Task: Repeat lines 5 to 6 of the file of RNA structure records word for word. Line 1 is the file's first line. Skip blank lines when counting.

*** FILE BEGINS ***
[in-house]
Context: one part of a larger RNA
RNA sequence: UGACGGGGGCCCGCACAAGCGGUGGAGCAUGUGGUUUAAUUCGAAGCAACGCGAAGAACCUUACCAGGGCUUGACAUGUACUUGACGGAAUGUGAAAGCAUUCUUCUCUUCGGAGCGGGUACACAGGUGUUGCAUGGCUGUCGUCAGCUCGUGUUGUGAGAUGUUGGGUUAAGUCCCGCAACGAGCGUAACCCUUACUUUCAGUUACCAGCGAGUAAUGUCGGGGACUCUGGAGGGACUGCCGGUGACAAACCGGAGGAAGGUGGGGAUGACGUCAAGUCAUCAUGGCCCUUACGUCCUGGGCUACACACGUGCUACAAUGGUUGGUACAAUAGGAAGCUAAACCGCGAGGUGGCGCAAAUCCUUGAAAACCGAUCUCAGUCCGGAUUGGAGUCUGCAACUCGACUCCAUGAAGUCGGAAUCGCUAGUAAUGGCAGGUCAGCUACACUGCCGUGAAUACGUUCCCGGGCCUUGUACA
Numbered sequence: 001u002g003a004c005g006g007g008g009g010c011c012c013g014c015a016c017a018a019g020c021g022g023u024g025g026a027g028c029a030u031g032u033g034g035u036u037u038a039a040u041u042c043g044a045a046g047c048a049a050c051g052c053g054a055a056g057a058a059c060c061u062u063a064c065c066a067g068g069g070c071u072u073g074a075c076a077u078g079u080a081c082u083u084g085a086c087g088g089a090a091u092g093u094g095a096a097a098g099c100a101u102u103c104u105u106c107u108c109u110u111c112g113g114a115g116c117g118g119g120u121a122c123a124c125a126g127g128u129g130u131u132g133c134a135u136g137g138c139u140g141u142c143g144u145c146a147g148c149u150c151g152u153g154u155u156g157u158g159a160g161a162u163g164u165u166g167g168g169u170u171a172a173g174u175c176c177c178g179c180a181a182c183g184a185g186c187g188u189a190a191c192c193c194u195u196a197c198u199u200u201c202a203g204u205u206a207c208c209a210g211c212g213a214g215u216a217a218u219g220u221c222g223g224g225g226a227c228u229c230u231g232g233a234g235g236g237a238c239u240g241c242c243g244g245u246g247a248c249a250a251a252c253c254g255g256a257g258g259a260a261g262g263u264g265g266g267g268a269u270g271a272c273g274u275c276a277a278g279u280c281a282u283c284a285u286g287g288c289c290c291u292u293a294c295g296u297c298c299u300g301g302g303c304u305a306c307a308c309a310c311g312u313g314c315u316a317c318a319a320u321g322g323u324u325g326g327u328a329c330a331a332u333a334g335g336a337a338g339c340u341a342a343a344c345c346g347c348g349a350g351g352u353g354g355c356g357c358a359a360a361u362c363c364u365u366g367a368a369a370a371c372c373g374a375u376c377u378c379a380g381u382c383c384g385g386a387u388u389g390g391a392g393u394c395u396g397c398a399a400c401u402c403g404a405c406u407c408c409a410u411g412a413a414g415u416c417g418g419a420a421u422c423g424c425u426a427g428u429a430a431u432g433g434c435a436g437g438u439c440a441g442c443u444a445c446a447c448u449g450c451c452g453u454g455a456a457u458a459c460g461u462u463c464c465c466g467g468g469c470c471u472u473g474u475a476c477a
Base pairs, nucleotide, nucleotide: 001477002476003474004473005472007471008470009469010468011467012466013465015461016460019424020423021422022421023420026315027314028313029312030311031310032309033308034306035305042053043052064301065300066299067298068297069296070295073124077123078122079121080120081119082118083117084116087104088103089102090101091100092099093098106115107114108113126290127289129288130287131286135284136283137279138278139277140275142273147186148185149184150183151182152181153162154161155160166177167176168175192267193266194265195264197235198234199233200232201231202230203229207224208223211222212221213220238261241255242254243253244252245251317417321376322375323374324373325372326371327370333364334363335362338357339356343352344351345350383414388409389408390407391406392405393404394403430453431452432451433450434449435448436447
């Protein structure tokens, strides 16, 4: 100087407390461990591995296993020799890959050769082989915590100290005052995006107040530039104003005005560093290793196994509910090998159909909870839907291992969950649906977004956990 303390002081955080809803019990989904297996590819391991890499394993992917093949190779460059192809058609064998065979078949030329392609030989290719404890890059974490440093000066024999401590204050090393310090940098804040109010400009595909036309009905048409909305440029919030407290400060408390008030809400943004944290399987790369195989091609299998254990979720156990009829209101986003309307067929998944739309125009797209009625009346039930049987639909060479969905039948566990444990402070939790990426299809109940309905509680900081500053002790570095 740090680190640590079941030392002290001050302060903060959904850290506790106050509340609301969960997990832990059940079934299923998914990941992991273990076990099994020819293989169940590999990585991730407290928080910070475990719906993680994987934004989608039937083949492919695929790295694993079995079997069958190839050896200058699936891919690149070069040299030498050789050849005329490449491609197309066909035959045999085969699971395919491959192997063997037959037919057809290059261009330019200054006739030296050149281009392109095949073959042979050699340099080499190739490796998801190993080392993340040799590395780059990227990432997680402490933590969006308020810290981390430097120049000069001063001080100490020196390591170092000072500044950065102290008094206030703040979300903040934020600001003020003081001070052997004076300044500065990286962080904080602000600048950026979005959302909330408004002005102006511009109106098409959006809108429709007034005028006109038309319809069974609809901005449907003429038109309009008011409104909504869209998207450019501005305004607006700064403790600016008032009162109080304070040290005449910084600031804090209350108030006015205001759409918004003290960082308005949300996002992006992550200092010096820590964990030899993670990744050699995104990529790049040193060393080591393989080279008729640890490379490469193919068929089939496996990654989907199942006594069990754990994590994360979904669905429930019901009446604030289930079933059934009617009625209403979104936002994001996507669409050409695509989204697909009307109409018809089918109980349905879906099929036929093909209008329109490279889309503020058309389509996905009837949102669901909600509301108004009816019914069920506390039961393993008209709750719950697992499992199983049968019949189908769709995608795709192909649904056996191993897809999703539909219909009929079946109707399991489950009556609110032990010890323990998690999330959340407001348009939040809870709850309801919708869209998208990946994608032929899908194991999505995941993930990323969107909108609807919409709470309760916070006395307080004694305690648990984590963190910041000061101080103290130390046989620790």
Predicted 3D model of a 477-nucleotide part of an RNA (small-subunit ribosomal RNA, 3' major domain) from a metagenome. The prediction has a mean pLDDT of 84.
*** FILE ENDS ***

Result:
Base pairs, nucleotide, nucleotide: 001477002476003474004473005472007471008470009469010468011467012466013465015461016460019424020423021422022421023420026315027314028313029312030311031310032309033308034306035305042053043052064301065300066299067298068297069296070295073124077123078122079121080120081119082118083117084116087104088103089102090101091100092099093098106115107114108113126290127289129288130287131286135284136283137279138278139277140275142273147186148185149184150183151182152181153162154161155160166177167176168175192267193266194265195264197235198234199233200232201231202230203229207224208223211222212221213220238261241255242254243253244252245251317417321376322375323374324373325372326371327370333364334363335362338357339356343352344351345350383414388409389408390407391406392405393404394403430453431452432451433450434449435448436447
């Protein structure tokens, strides 16, 4: 100087407390461990591995296993020799890959050769082989915590100290005052995006107040530039104003005005560093290793196994509910090998159909909870839907291992969950649906977004956990 303390002081955080809803019990989904297996590819391991890499394993992917093949190779460059192809058609064998065979078949030329392609030989290719404890890059974490440093000066024999401590204050090393310090940098804040109010400009595909036309009905048409909305440029919030407290400060408390008030809400943004944290399987790369195989091609299998254990979720156990009829209101986003309307067929998944739309125009797209009625009346039930049987639909060479969905039948566990444990402070939790990426299809109940309905509680900081500053002790570095 740090680190640590079941030392002290001050302060903060959904850290506790106050509340609301969960997990832990059940079934299923998914990941992991273990076990099994020819293989169940590999990585991730407290928080910070475990719906993680994987934004989608039937083949492919695929790295694993079995079997069958190839050896200058699936891919690149070069040299030498050789050849005329490449491609197309066909035959045999085969699971395919491959192997063997037959037919057809290059261009330019200054006739030296050149281009392109095949073959042979050699340099080499190739490796998801190993080392993340040799590395780059990227990432997680402490933590969006308020810290981390430097120049000069001063001080100490020196390591170092000072500044950065102290008094206030703040979300903040934020600001003020003081001070052997004076300044500065990286962080904080602000600048950026979005959302909330408004002005102006511009109106098409959006809108429709007034005028006109038309319809069974609809901005449907003429038109309009008011409104909504869209998207450019501005305004607006700064403790600016008032009162109080304070040290005449910084600031804090209350108030006015205001759409918004003290960082308005949300996002992006992550200092010096820590964990030899993670990744050699995104990529790049040193060393080591393989080279008729640890490379490469193919068929089939496996990654989907199942006594069990754990994590994360979904669905429930019901009446604030289930079933059934009617009625209403979104936002994001996507669409050409695509989204697909009307109409018809089918109980349905879906099929036929093909209008329109490279889309503020058309389509996905009837949102669901909600509301108004009816019914069920506390039961393993008209709750719950697992499992199983049968019949189908769709995608795709192909649904056996191993897809999703539909219909009929079946109707399991489950009556609110032990010890323990998690999330959340407001348009939040809870709850309801919708869209998208990946994608032929899908194991999505995941993930990323969107909108609807919409709470309760916070006395307080004694305690648990984590963190910041000061101080103290130390046989620790």